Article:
Hi Computer, Draw Me Another Building
Is a drawing still a drawing when it is literally drawn by a computer? As we enter into the milieu of signalization and data, John May has drawn the conclusion that: “no more drawings, only images.” However, beyond this narrow definition of drawing as orthographic gestures, could we not encompass its digital turn within a larger lineage of crafting lines and figures, albeit with its own specific set of peculiarities. Artificial Intelligence (AI) has recently found its place among the multitude of computational techniques we wield within our discipline, one that serves as an explicit manifestation of such a transformation. Thus, instead of merely fantasizing about AI’s capacity for efficient spatial solutions, we must explore its unique potentials and aesthetic properties as a medium in its own right.
While there is a diverse array of AI models available, the ability for Generative Adversarial Network (GAN) to generate ‘fake’ images is the most disruptive way AI finds its way into our discipline. With roots in creating realistic deep-fake faces of people who do not exist, one can appropriate the algorithm to generate plans that do not exist as well (Figure 1-3). Underlying this algorithmic technique is a feedback loop between two neural networks: the generator and the discriminator. The discriminator, after being trained using a dataset of Scottish tower poché plans for instance, will judge the random noise produced by the generator comparatively to determine its authenticity. As the generator learns to improve its algorithm to better draw novel poché plans, it will begin to fool the discriminator into believing that this generated noise is the ‘real.’ Even though this process of learning and mimicry appears similar to the traditional model of precedent studies, the notions of form, space, or cultural histories within the original plans are irrelevant to these algorithms. Rather, all images, both ground-truth and GAN-generated, are inherently pixels of abstract numeric variables for the machine to consume, evaluate, and create. While this set of pixels may appear convincing to our eyes at first, the AI plans unravel themselves as uncanny imitations of buildings upon closer examination. Through approximating and hybridizing, the act of faking becomes designing, drawing imprecise floor plans with blurring edges and gestural figures. Rather than reproducing buildings and plans as we understand, the computer will draw you another building with its own distinctive algorithmic hands.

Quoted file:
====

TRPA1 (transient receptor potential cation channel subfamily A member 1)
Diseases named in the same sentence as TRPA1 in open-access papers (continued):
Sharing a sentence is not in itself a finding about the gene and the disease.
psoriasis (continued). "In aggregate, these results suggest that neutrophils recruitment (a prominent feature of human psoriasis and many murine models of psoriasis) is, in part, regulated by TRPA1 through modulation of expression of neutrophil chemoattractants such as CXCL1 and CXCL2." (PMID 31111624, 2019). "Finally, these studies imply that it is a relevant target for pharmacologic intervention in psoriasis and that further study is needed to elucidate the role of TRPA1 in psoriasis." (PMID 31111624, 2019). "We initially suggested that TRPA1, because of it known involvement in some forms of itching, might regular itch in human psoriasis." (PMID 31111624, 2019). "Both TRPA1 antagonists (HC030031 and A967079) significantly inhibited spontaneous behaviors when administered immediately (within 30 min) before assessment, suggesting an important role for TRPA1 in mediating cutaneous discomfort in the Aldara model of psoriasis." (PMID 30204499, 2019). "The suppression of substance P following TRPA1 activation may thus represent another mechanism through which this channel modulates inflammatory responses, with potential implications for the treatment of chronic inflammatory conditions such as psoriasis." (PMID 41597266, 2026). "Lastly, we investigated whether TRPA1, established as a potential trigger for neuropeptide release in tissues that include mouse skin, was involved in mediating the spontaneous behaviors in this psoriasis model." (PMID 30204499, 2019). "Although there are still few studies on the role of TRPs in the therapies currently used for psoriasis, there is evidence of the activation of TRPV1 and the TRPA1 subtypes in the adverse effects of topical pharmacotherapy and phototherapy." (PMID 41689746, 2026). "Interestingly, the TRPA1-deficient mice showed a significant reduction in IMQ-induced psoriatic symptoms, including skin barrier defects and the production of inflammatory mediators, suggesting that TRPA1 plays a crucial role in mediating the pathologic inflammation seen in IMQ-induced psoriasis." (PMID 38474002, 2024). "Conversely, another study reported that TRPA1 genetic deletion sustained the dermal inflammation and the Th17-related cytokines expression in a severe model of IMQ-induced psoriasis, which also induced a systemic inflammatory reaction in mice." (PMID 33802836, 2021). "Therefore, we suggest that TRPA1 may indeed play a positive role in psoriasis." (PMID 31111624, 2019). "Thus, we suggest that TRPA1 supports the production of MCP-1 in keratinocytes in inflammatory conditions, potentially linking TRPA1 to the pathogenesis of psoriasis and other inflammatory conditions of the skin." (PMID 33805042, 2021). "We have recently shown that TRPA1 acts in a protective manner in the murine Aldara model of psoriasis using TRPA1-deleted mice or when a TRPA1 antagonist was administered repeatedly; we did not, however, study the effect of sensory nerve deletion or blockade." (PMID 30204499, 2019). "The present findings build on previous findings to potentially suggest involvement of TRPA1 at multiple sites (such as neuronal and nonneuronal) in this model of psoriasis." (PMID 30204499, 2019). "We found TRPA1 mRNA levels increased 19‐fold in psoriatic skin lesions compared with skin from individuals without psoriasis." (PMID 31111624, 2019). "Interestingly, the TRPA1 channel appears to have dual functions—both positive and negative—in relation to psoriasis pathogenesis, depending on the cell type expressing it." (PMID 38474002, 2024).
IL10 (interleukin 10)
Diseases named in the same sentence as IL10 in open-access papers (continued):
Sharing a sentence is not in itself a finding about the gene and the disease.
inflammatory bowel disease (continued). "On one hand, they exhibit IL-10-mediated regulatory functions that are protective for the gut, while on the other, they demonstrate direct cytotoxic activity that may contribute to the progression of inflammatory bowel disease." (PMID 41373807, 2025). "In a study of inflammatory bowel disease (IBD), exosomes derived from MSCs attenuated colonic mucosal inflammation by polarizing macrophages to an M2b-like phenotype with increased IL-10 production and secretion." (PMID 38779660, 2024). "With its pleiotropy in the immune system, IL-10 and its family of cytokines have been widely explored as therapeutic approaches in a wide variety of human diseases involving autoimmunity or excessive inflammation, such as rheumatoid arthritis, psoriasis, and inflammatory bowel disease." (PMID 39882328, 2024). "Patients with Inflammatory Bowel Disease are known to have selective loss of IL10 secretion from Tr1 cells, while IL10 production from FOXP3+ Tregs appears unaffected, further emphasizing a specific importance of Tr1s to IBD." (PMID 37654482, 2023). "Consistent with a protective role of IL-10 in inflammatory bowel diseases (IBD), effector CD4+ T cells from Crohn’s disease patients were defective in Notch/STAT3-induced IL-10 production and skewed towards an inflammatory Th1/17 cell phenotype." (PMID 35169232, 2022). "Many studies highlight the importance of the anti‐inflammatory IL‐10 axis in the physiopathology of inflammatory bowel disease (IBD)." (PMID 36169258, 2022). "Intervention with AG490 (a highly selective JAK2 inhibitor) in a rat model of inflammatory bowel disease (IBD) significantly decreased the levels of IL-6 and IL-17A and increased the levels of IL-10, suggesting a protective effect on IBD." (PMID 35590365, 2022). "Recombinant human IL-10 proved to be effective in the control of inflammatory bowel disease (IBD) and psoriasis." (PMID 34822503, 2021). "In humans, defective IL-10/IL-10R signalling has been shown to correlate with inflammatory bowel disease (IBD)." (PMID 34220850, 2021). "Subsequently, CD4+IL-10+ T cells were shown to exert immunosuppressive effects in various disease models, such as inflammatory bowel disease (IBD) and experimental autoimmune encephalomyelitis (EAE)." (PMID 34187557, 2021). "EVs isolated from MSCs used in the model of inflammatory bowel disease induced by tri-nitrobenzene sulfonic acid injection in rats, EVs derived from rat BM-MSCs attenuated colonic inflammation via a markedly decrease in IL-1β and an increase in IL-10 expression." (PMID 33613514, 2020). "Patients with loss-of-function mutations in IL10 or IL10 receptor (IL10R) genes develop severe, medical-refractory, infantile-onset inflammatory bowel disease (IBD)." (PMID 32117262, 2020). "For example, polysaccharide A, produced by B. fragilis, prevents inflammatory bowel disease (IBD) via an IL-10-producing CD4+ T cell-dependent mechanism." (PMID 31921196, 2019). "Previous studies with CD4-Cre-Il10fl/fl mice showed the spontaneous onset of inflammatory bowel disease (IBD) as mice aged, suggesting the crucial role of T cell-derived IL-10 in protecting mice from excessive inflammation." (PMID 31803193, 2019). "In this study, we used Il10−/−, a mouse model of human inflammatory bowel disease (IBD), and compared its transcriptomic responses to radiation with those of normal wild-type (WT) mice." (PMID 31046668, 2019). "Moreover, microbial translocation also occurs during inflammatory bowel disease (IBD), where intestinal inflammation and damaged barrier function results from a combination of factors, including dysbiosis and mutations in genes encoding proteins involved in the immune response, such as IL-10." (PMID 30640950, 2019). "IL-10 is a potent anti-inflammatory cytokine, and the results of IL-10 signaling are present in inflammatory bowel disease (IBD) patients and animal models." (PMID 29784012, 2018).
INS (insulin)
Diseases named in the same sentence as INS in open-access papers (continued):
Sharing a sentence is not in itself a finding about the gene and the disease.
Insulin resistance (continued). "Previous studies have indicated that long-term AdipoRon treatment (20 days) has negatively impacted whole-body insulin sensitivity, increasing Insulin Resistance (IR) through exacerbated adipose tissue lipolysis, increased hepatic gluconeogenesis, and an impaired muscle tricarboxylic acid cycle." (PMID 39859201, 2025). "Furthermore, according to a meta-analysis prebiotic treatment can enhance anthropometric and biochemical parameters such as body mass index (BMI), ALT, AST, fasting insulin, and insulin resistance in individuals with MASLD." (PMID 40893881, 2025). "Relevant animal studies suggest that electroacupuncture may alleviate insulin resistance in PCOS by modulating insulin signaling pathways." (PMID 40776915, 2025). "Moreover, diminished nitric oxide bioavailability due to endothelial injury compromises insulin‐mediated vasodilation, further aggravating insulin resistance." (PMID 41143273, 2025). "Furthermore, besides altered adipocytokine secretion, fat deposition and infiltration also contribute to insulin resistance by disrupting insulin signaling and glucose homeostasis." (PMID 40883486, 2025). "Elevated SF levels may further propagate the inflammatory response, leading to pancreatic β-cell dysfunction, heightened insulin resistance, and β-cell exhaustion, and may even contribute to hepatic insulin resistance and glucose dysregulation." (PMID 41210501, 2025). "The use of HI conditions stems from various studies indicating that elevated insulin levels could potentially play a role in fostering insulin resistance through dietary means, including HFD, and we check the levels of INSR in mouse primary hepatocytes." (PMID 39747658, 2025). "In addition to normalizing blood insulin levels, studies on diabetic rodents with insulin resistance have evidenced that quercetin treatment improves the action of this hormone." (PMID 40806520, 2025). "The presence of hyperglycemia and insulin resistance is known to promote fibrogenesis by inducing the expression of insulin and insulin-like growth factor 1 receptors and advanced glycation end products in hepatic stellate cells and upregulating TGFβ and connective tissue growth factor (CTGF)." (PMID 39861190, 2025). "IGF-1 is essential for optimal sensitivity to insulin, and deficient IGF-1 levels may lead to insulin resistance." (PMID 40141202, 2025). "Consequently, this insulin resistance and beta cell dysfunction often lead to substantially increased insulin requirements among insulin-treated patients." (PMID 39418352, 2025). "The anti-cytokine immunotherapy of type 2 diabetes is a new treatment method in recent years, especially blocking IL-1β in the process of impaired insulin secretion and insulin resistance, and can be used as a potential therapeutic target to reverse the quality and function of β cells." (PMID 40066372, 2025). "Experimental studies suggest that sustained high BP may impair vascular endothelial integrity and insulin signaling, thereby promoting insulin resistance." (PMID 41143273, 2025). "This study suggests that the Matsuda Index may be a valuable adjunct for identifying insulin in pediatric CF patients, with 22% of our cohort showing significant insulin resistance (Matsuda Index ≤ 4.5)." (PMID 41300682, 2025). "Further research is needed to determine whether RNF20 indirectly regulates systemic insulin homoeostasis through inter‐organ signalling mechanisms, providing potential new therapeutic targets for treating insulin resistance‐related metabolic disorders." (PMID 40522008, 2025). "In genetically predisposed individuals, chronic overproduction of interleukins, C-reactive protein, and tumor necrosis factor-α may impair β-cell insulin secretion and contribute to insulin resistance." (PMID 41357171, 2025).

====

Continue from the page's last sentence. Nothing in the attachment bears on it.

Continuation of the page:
Figure 1: Another Building, Bar Poché
Figure 2: Another Building, Rectangle Poché
Figure 3: Another Building, Wobbly Poché